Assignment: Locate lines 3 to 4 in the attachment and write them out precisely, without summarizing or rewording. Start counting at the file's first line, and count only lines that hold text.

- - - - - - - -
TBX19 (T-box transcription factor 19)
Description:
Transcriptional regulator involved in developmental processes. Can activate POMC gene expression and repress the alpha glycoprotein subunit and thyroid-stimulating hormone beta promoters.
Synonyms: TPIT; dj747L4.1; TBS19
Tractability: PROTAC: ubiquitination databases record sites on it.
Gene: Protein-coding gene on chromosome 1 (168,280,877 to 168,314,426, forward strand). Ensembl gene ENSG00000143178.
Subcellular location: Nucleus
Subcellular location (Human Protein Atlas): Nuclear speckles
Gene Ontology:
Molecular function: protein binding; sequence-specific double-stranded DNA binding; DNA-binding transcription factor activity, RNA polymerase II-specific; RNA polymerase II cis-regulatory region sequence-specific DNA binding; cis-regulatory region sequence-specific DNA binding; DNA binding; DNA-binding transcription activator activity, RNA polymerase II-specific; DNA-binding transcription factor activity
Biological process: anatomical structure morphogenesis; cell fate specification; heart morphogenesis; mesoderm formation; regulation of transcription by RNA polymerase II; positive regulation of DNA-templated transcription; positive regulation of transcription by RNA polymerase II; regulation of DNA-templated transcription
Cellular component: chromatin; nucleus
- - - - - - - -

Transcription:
Transcriptional regulator involved in developmental processes. Can activate POMC gene expression and repress the alpha glycoprotein subunit and thyroid-stimulating hormone beta promoters.
Synonyms: TPIT; dj747L4.1; TBS19